And so my time in the UK comes to an end…
As of now I’m pondering how unlikely it is to be the owner of a small “collection” of 4 Alfa Romeos, 3 of which my family are completely unaware of, on the verge of leaving a country that I have resided in for 5 years, with the immediate future as insecure and ambivalent as it could be, all when I’m 26. Guess you haven’t met too many of those, right?
For reasons unknown, I have a natural affinity towards cars. As a 3-year-old kid I would plead for the latest Automobilemagazine issue whenever mother and I pass by the newsagents, and tinker with the Tomica / Matchbox cars on a lucky day. Growing up, peers find their entertainment and interests in various cartoon and anime characters and paraphernalia, and later the electronic gadgetry in the guise of portable gaming consoles during the late 90s / early 00s, while I mainly indulged myself with carspotting in the streets and in all the media available back then, and opting for anything remotely related to cars in all facets of daily life, be it homework, art, or at times trivia such as dinner or seat choices. I used to believe that the relationship between man and machine as found in cars and driving is the most ordinary, and have been puzzled by the lack of fundamental automotive knowledge and general indifference among my social spheres.
In retrospect this could hardly be further from the truth. Coming from a modest family in Hong Kong, we never had the luxury of owning a car, while save the occasional passing comment on the styling on the latest Merc / Beemer from mother, the topic has almost always never gained any ground in the household. Cars might be daily necessities in many parts of the world, but in HK the car is seen as a status symbol, with often prohibitive running and maintenance costs due to the city’s property prices and legislation. Not that such is seen as a severe handicap anyway, as public transport is surprisingly cheap, convenient, and efficient (to be discussed in a separate post). From time to time friends who show a reasonable interest in cars happen to be nearby, but the majority are what I describe as the “supercar-fixated” and nothing more than mere attention-seekers where value is only in and no more than the brand prestige.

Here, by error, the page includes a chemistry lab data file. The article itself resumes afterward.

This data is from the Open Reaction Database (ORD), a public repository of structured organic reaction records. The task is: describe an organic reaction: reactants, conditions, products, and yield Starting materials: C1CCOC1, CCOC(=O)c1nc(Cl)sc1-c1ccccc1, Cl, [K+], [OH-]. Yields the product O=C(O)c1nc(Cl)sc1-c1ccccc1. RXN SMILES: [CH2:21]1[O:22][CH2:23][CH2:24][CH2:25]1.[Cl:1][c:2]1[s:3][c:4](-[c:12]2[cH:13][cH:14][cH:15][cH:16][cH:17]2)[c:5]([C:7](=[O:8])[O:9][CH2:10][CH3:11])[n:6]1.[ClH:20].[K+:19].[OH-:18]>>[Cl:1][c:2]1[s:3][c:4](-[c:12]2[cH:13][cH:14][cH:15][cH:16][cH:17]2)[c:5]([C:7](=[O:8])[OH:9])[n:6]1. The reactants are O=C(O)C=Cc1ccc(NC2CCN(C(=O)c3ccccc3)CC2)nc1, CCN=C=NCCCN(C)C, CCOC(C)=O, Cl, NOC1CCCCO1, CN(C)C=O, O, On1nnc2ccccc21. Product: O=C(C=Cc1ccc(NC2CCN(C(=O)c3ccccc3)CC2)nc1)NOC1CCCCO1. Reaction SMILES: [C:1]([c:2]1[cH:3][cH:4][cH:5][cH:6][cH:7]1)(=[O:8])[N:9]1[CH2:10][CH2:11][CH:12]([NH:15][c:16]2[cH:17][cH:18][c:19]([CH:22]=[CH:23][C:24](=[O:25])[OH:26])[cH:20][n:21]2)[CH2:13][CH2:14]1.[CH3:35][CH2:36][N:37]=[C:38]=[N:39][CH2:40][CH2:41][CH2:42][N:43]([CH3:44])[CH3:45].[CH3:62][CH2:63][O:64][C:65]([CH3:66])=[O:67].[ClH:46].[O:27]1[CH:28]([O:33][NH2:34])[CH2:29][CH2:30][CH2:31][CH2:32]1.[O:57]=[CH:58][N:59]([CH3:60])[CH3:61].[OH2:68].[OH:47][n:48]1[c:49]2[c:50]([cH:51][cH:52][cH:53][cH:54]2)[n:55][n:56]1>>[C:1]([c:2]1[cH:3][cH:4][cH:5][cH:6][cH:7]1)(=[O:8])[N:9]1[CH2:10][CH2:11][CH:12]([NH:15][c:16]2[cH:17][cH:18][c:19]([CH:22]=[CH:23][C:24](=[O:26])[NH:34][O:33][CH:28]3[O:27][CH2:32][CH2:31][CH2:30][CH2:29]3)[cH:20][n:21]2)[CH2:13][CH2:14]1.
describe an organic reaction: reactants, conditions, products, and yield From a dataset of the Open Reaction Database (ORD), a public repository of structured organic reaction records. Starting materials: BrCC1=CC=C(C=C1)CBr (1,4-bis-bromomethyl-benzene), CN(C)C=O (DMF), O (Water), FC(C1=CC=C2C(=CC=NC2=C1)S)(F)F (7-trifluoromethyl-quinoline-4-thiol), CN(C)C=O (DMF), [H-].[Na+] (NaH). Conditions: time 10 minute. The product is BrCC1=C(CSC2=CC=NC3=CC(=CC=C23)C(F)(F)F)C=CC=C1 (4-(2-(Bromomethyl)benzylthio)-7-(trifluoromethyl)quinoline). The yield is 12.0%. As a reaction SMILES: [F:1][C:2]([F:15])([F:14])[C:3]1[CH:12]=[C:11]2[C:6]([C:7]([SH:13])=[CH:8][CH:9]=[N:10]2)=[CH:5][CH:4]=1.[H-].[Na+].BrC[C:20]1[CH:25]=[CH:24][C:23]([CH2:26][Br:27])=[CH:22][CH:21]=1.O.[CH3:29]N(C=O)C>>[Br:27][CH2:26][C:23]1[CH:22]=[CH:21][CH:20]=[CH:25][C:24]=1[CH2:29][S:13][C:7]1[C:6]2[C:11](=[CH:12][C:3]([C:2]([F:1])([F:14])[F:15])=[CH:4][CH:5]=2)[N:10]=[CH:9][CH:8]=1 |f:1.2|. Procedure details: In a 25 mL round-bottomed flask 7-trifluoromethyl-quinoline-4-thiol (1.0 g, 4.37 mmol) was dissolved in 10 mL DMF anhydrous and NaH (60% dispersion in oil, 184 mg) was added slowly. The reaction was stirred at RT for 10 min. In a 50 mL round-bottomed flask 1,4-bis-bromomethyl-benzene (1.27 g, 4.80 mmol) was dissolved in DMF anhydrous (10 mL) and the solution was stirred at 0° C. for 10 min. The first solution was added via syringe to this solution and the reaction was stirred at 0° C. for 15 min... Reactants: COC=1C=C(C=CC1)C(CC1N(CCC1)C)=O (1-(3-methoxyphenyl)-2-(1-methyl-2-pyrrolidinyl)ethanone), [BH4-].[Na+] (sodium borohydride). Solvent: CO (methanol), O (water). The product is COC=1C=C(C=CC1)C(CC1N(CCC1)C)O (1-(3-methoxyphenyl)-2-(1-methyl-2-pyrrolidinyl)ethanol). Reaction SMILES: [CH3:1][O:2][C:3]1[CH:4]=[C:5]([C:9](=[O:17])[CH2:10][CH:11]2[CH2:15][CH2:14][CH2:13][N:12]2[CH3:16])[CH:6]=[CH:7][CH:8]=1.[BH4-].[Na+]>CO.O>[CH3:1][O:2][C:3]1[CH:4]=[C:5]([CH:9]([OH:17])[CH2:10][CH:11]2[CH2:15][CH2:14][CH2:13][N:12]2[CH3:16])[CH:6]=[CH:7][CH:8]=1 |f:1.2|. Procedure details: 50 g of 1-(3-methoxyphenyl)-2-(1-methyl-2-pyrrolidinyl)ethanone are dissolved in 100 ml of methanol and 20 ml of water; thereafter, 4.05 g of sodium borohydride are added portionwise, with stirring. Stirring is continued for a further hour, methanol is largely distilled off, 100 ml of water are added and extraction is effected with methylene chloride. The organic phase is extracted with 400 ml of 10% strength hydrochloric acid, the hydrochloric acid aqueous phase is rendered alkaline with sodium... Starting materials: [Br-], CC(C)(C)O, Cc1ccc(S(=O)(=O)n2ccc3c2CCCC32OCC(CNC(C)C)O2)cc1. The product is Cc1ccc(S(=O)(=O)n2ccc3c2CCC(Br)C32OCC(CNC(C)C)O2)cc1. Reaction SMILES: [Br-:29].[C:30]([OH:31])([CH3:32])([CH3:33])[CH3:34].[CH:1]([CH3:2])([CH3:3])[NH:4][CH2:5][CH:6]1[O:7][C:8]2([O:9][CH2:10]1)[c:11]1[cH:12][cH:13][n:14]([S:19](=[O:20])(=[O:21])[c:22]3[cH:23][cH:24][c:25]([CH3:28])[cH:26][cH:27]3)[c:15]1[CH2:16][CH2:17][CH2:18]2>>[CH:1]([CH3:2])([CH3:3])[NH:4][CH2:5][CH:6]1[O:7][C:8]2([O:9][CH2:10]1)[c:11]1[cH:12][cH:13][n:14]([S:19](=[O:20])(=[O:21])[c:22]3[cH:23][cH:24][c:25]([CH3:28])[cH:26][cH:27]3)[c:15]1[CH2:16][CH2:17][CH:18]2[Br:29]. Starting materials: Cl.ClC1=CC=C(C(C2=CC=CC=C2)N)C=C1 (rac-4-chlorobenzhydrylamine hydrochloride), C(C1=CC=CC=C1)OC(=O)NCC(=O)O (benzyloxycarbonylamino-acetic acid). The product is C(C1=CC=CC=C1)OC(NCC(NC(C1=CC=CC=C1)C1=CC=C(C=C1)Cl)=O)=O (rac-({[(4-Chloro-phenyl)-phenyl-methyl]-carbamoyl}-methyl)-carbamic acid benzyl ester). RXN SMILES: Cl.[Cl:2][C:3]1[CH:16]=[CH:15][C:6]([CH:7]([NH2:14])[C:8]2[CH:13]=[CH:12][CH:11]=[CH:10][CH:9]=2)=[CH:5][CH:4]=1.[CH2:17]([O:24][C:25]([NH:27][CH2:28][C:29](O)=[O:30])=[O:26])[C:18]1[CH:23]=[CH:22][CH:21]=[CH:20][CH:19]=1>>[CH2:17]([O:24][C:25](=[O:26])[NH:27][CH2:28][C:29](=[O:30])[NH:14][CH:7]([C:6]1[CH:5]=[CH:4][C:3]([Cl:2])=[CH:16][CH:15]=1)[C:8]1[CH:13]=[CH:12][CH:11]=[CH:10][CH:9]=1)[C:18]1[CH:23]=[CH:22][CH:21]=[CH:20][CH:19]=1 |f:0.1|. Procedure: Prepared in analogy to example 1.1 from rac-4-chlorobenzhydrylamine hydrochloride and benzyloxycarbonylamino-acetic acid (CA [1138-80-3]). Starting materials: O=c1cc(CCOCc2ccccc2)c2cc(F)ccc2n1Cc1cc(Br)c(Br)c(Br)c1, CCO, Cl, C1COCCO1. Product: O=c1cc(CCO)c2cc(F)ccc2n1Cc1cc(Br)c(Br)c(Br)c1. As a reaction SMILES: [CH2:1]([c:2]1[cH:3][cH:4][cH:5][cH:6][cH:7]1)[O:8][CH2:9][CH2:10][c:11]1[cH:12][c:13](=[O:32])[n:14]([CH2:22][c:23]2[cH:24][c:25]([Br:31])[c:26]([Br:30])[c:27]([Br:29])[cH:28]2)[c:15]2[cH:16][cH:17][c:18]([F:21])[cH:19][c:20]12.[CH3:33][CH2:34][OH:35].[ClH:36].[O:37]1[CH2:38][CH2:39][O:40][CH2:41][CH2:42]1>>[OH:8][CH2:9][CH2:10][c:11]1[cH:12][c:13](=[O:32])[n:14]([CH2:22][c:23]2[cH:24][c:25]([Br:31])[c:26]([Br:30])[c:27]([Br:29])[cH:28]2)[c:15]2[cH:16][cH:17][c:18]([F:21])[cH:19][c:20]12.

Ferraris are “cool” and “sexy” but how about its historical ties with Alfa Romeo, and its colourful rivalry with Lamborghini and Ford? The German Big 3 are so renowned in luxury and refinement, and for the past 3 decades have been heavily involved in sports saloon and hot hatches, but who actually cares about the Alfa Giulia, the Alfasud, or the Lancia Delta? The distorted reality of HK’s car “culture”, much like its art and entertainment, are carefully concocted and censored by the industry leaders to spoon-feed the consumers in their respective target markets, in order to sustain the economically-driven, high-flying model of entrepreneurship, almost always seen as the ultimate success story for the masses in Asia’s World City.
Further down the line I was fortunate enough to meet some proper petrolheads who displayed clear curiosity, who took a deeper analytical approach and later on worked their ways to become proper mechanics, clocking up valuable experience with specialist garages for Japanese cars and supercars, or even bus and coach operators. These, however, are few and far between; meanwhile, across the generations in most East Asian societies, the oily, dirty garage mechanic still very much carry the stigma of a lowly occupation, coupled with the very real threat of harsh working conditions and low pay, it is unsurprising that scarcely any pursue such as a career. My said friends, despite their professional knowledge and experience, are sadly not exempt from this stark reality.
It is therefore unsurprising that over the years I struggled to find common ground — admittedly I am fairly opinionated when it comes to cars, but for good reason. Coupled with the recent turn of events, it dawned on me that putting such in writing might spark some interest that might in turn cascade into a sea change of the attitude and awareness towards cars. In this series it is not my intention to be patronising and to redefine “the good, the bad, and the ugly” in terms of engineering and design — after all nobody would listen to the subjective opinion of a 26-year-old; rather I’d like to examine and discuss cars and anything associated with an open and inquisitive mind, to invite readers to participate in this quest of understanding the automotive sphere, and the wider dynamics with society, history, and culture.